Glendale History Society

The grand houses of the aristocracy were left denuded of servants during and after the First World War.

A view of Wooler High Street
 Picture by Jane Coltman
A view of Wooler High Street Picture by Jane Coltman

At Alnwick Castle, a large block of accommodation and a refectory for the serving staff were left vacant. The late Duke of Northumberland realised that these empty buildings would serve well for students. After World War II, the Alnwick Teacher Training College was established there.

When teacher training in the UK slowly incorporated into the university-based higher education system in the 1970s, a new enterprise moved in from the USA, a branch of the St Cloud State University (SCSU), from Minnesota, so we do have a university in North Northumberland.

Some people will have come across students taking parts of their university courses in Alnwick. Glendale Local History Society was treated to a lively account of how this came about from Wade Sherman, who administers the programme at Alnwick.

SCSU was founded long before this venture, in 1869, at St Cloud, a town of around 100,000 people on the Mississippi river, North of the twin cities of Minneapolis/St Paul.

It was created as a State University, which means that it is committed to providing higher education at affordable prices (for the United States) to students from the state, and it is the second largest State University in Minnesota. It also emphasises giving support for students in all kinds of ways.

These days it has over 15,000 students, nearly 10 per cent of whom come from outside the US, notably Mexico, Somalia and the Hmong communities of South East Asia. The university has won awards for its provision for students from outside the US, but it remains committed to extending the experience of local students.

Our speaker explained that for many students, coming to St Cloud from deeply rural areas in Minnesota is quite a culture shock. Also, many American families in the Mid-West have little experience of anywhere else, and certainly not another country, so SCSU has built up links across the globe to provide residential study centre facilities, where students can widen their horizons and learn something about the world.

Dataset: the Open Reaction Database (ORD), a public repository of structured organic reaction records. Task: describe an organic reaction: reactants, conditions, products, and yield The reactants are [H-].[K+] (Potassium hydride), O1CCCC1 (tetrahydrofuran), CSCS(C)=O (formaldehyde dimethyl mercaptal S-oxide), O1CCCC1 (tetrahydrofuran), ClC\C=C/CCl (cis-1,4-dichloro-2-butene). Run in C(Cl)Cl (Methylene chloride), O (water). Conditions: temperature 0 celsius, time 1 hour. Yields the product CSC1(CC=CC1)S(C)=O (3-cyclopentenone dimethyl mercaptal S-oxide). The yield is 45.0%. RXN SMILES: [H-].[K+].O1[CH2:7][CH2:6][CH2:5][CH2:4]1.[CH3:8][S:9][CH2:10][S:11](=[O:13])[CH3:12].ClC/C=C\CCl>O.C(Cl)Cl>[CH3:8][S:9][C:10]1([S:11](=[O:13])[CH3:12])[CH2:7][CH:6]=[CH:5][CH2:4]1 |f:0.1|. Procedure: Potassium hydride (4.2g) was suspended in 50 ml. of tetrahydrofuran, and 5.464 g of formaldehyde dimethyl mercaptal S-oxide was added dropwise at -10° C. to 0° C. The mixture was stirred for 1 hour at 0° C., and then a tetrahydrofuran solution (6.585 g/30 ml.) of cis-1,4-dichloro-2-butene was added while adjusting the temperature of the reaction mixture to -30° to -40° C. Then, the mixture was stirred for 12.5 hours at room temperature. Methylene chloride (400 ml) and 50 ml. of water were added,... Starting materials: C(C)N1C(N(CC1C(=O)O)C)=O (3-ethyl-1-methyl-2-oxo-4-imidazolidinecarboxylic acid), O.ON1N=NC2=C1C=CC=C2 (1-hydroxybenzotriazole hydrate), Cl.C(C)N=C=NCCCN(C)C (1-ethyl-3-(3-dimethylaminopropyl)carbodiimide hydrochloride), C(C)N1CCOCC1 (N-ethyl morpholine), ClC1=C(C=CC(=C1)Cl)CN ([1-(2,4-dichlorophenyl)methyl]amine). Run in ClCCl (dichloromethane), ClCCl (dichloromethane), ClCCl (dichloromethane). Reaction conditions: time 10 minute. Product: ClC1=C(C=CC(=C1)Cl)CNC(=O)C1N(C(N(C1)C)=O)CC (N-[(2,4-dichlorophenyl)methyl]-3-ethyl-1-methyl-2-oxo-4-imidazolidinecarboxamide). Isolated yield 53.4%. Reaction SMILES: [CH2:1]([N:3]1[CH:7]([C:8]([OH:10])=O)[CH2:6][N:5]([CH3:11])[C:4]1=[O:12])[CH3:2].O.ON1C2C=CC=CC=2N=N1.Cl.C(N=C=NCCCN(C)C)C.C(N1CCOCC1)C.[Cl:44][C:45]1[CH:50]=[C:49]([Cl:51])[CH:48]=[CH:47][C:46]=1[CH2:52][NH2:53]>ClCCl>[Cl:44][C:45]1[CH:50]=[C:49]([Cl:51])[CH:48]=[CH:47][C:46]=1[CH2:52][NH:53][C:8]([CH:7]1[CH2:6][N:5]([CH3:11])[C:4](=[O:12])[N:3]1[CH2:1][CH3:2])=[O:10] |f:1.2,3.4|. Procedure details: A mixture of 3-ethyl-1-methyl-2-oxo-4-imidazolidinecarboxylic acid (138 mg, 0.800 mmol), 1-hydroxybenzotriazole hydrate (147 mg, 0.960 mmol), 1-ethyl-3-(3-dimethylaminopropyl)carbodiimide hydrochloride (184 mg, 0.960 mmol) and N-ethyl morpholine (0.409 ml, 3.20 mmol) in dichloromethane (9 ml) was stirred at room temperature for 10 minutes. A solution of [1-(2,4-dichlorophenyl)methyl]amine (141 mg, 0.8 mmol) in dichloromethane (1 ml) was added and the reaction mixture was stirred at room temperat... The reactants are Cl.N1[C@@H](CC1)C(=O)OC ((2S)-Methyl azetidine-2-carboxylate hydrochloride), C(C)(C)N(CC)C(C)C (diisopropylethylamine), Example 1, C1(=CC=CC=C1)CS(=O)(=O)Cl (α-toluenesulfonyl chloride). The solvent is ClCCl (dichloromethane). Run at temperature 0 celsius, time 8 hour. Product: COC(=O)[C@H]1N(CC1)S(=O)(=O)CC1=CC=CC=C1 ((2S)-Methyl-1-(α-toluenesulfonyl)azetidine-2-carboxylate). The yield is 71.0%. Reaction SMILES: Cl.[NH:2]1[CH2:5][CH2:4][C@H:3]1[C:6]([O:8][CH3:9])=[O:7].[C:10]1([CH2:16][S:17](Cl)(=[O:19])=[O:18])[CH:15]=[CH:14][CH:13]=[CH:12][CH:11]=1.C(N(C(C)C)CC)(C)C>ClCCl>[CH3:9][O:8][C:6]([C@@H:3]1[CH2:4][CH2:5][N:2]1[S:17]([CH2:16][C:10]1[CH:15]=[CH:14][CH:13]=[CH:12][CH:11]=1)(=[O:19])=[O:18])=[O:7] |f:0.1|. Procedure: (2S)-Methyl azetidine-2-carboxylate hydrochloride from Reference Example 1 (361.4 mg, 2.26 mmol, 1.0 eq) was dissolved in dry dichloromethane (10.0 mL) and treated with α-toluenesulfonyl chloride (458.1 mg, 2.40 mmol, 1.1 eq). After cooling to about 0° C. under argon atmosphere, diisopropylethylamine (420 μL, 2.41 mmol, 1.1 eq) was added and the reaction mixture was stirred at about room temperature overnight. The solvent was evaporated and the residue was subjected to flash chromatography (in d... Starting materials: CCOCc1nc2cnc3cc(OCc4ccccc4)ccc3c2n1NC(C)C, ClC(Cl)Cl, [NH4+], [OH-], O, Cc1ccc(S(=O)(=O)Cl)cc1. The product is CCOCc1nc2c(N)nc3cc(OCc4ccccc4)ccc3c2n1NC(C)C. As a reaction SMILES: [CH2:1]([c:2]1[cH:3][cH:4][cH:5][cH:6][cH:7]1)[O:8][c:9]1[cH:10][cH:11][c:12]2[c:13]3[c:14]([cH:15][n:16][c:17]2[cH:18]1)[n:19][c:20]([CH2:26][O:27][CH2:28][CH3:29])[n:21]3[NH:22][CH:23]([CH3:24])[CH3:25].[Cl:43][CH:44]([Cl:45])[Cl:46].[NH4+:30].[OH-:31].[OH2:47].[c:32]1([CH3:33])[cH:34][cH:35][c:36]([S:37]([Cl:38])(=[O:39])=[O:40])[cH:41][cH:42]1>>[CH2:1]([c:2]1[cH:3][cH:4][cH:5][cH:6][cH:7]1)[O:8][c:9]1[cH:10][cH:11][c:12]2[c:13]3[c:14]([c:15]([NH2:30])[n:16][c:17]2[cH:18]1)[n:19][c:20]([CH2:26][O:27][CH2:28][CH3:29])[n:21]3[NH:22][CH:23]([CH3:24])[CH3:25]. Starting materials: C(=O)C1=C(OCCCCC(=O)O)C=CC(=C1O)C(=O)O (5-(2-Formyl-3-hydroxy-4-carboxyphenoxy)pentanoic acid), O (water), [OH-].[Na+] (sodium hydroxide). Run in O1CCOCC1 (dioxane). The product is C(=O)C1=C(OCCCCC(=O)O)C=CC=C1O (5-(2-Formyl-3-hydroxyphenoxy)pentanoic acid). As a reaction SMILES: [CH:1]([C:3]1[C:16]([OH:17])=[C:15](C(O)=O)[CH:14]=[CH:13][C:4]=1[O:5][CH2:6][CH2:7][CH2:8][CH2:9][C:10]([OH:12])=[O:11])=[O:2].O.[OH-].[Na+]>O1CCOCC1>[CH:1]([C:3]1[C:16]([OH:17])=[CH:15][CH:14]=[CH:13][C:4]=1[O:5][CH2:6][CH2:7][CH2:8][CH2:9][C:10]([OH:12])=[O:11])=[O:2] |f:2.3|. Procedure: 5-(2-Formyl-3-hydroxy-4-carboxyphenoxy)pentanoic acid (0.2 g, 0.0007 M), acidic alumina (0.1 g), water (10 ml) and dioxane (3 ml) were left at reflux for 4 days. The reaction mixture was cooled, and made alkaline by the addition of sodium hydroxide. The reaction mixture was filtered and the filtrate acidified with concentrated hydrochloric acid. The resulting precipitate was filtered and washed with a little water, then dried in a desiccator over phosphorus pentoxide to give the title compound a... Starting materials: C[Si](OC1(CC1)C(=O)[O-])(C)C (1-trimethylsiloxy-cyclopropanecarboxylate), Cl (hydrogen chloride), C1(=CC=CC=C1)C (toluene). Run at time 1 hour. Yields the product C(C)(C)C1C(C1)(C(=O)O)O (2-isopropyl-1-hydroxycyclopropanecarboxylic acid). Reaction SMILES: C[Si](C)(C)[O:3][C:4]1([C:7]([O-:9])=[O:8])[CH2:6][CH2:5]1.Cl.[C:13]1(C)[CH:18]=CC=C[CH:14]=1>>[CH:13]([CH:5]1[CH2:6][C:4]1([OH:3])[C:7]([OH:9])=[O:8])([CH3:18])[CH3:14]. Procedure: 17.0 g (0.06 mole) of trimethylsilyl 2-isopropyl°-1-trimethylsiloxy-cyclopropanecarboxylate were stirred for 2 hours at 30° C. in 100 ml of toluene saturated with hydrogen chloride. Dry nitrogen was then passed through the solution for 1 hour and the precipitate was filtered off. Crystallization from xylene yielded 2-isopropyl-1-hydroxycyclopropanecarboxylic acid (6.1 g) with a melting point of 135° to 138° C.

SCSU was one of the earliest US universities to create a network of such centres. The link with Alnwick came very early. SCSU’s idea was to open a centre in London, but who could resist the idea of a study centre in an ancient castle?

In the first year, the SCSU students shared the building with the final year of the teacher training college. Soon, after some refurbishment, around 100 students were coming to spend a year of their studies in Alnwick.

Initially, they had to look after their accommodation themselves, doing all the cooking and cleaning, as this helped to keep costs down. These days, with concerns about health and safety, staff are employed to do this work, creating jobs.

In recent years, around 63 students have been coming for a slightly shorter programme. They take courses in British History, Contemporary Britain, and British Culture. This last involves visits to various places so the students don’t imagine that everywhere in our country is like Alnwick.

We reflected on the challenge the students must face in grasping our long history and its active presence in our lives. Staying in a castle is surely a good place to start.

Our speaker also explained that students are encouraged to make links with Alnwick people, perhaps meeting a local family, or participating in events such as the Shrove Tuesday football match. Groups go to Wooler as a base for hiking.

He noted that a key task for the staff team was to train students about alcohol, available to them in the UK, but not until they are 21 in the US. The Alnwick SCSU campus, however, remains an alcohol-free zone.

As in the UK, publicly-funded higher education in the US is under pressure to reduce costs, while students have to find the funds to pay for this rich experience. Changes are in progress that mean students will come for shorter and more intensive courses.

Hopefully, this will not reduce the great value of experiencing another country and realising that there are many different ways to live in this world.

The next talk is by Dr Stephen Platten on the Alnwick to Coldstream Railway, at 7.30pm, on March 14, at the Cheviot Centre, Wooler.